A chess computer turned retreat into a winning attack Saturday to defeat world champion Garry Kasparov in the first of a six-game match.
IBM’s Deep Blue can master a move no human can accomplish: shifting through more than 200 million possible chess maneuvers per second. The duel is the first to pit human against machine for a regulation, six-game chess match.
Kasparov ceded defeat on the 37th move when Deep Blue pinned his king between a knight and a rook.
Playing black, Kasparov was putting heat on Deep Blue’s king in the 28th move when the computer managed to maneuver its way out of a defensive posture by capturing a key Kasparov pawn.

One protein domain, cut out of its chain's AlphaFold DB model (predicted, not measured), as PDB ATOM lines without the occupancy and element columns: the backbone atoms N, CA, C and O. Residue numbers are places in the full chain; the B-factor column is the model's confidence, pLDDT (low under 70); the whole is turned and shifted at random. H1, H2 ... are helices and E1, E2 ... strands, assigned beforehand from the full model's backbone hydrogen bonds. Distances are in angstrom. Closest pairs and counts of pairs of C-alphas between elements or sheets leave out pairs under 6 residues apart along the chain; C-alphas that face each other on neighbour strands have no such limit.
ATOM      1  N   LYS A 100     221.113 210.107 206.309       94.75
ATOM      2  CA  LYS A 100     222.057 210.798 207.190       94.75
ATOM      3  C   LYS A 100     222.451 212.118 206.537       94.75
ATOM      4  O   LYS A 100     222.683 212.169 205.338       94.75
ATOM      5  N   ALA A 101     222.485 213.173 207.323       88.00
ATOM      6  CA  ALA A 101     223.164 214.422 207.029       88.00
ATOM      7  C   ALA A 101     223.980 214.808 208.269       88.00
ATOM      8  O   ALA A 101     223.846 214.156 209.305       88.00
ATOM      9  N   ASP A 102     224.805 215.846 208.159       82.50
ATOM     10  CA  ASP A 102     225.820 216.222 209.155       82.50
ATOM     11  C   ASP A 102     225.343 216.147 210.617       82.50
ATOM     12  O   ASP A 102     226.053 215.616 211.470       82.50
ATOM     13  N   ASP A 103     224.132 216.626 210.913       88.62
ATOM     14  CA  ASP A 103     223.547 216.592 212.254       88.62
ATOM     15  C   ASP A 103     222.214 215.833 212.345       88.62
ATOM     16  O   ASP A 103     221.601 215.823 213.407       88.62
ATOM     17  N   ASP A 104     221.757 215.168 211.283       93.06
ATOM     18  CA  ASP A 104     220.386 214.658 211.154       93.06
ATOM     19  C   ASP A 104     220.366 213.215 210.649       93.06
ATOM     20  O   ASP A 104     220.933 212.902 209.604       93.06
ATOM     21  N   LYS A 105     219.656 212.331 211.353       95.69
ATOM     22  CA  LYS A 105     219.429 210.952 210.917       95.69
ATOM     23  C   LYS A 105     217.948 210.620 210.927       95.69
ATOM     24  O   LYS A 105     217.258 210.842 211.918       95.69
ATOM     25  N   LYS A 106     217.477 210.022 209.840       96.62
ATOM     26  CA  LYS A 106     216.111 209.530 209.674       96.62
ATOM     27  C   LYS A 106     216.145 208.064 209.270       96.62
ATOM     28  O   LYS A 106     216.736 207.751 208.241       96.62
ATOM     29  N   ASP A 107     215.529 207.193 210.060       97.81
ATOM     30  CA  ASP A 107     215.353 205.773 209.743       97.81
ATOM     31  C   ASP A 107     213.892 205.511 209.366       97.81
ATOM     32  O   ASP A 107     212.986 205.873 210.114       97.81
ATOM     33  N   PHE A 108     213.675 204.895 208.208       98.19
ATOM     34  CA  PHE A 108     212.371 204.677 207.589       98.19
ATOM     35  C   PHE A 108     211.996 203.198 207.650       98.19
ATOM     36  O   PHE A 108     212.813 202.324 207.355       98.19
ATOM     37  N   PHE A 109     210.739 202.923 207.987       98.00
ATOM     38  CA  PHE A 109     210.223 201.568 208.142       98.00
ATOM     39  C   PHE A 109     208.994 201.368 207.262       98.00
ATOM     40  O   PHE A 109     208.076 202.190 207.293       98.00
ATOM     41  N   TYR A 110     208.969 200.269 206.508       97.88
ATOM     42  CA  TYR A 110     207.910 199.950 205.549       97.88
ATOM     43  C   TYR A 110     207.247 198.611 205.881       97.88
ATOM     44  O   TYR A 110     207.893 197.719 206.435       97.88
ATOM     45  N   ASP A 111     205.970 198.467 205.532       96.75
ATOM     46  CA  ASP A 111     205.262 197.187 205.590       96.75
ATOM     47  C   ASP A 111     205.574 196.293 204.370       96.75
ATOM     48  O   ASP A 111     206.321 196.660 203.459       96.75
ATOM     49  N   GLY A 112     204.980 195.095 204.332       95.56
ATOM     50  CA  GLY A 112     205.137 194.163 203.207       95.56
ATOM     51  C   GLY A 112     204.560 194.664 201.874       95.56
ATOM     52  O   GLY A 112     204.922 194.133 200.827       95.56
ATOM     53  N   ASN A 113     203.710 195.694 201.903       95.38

The pawn was in position to move to the computer’s final rank and be exchanged for a queen, which would have dramatically strengthened Kasparov’s hand.
By the 29th move, Grandmasters Yasser Seirawan and Maurice Ashley were saying that Kasparov lost.
Kasparov is an aggressive player who is known for putting human players at a disadvantage with aggressive attacks and rattling, unexpected moves.
That strategy is worthless against the computer.
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